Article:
The warmth of the chorale ‘Was mein Gott will, das gscheh allzeit’ (What my God wishes, may that always happen) conveyed spiritual confidence; the dominance of the sopranos’ angelic purity in the Part 2 chorale, ‘Bin ich gleich von dir gewichen’ (If I have strayed from you), together with uncharacteristic hesitancy between phrases conveyed penitence. The choristers of St Mary’s Collegiate Church, Warwick, added a further patina of redemptive transcendence to the pivotal chorales.

The voices of the bewildered disciples and pious onlookers emerged from the chorus, emphasising the collective experience, and the exhilarating interplay between solo and choral voices reached a height when Jesus was captured in Gethsemane. ‘So ist mein Jesus nun gefangen’ (My Jesus is now captured’ mourned soprano Hannah Fraser-Mackenzie and alto Polly Jeffries, to the light accompaniment of upper strings and woodwind; but their forbearing lament thrust was aside by the agitated, raging chorus, ‘Laßt ihn, haltet, bindet nicht!’ (Leave him, stop, do not bind!).

The choral soloists were not all equally secure, however. Countertenor Joseph Bolger, replacing the advertised alto Emma Lewis, was rather hooty in the Part 1 ‘Buß und Reu’ (Penance and remorse) and struggled to project in the more elaborate passages; Lewis’s own subsequent address to Christ’s executioners, ‘Erbarm es Gott!’ (May God have mercy!) was characterised by lyrical power and varying colour. In the famous aria after Peter’s betrayal, ‘Erbarme dich, Mein Gott, um meiner Zähren willen!’ (My God, have mercy for my tears), Bolger was affecting, however, the plangent repetitions of the text conveying the singer’s need for God to recognise his suffering, as leader Miles Golding’s eloquent elegy weaved in and out of the impassioned voice, supported by Andrew Durban’s sonorous double bass pizzicato.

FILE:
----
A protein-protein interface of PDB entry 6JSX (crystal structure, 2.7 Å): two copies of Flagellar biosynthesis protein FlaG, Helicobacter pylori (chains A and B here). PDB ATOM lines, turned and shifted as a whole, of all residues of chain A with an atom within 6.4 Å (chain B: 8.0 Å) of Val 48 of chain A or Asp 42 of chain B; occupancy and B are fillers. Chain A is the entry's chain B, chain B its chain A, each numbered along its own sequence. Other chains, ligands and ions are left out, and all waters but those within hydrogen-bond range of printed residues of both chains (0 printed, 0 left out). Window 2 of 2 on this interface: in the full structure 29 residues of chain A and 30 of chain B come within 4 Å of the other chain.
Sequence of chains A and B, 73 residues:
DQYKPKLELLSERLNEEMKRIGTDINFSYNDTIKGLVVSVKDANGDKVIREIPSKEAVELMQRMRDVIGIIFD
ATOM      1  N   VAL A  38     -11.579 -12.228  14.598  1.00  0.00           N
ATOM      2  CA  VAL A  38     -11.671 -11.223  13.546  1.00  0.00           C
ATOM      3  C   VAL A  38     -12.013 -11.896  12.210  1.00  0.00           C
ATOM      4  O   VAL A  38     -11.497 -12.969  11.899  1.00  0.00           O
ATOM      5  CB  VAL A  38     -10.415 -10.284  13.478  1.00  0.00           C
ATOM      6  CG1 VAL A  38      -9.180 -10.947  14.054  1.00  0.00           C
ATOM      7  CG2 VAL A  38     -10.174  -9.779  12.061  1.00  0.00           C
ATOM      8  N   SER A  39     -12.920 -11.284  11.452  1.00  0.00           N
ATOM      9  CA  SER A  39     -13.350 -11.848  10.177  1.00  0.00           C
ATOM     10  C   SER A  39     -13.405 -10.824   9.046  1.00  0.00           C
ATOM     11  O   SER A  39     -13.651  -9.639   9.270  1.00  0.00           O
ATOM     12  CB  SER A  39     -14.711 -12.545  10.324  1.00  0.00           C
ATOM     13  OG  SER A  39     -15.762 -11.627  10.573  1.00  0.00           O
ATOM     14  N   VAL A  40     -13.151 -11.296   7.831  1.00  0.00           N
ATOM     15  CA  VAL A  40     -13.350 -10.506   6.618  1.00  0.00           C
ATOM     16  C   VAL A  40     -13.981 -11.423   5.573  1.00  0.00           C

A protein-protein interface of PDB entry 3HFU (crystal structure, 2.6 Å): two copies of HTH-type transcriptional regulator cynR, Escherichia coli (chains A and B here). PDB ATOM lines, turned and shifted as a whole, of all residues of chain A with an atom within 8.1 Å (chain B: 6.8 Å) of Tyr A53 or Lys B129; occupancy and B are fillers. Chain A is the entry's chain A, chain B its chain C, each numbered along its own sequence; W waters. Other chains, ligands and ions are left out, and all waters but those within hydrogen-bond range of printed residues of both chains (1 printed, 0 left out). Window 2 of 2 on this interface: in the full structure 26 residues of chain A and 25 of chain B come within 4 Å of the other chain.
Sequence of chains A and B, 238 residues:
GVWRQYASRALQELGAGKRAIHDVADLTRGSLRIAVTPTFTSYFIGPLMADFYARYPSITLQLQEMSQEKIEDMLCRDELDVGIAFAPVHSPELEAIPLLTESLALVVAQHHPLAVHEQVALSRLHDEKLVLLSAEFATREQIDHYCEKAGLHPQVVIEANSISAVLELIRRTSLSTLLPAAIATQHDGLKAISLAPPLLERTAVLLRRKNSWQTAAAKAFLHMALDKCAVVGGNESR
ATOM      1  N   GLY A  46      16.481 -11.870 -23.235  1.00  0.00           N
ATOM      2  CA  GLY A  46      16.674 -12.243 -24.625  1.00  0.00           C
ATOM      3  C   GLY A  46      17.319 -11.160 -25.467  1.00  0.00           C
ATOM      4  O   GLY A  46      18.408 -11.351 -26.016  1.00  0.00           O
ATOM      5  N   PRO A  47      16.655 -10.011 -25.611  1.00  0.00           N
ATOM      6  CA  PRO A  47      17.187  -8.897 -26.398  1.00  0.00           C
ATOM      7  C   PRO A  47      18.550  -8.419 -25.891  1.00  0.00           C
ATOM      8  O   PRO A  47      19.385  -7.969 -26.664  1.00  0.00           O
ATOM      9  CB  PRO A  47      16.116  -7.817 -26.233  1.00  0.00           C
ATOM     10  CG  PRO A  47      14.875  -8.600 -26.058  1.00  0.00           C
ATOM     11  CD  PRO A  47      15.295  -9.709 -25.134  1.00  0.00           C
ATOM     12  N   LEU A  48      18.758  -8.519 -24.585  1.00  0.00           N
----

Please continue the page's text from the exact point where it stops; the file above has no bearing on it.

Soprano Gemma King’s ringing clarity was wonderfully communicative in the trial scene, ‘Ich will dir mein Herze in Tränen schwimmt’ (Although my heart swims in tears), and she relished the chromatic twists of ‘Aus Liebe will mein Heiland sterben’. James Geidt doubled up competently as Judas and Peter. Bass Michael Hickman was ardent in the recitative preceding ‘Gerne will ich mich bequemen’ and phrased the aria smoothly. Tenor Edward Saklatvala displayed lots of heft and colour in ‘Geduld! Geduld! Wenn mich falsche Zungen stechen’ (Patience! Patience! When false tongues wound me), as Charles Medlam’s viola da gamba obbligato wrapped eloquently around and between the vocal line. Richard Moore showed stamina in crafting the long, dark lines of the bass aria, ‘Komm süßes Kreuz’ (Come sweet cross).

The players of the Armonico Baroque Orchestra sensitively expressed the distress depicted in the text. Soprano Penelope Appleyard’s ‘bleeding heart’ was made tangible by the orchestra’s sighing fall in ‘Blute nur, du iebes Herz’. The oboe plaintively announced the watchman’s call, prefacing tenor Dale Harris’s sensitive arioso in which attentiveness to the text was matched by sure negotiation of the high tessitura. Jenny Janse provided an agile cello accompaniment to the two false witnesses’ defamations.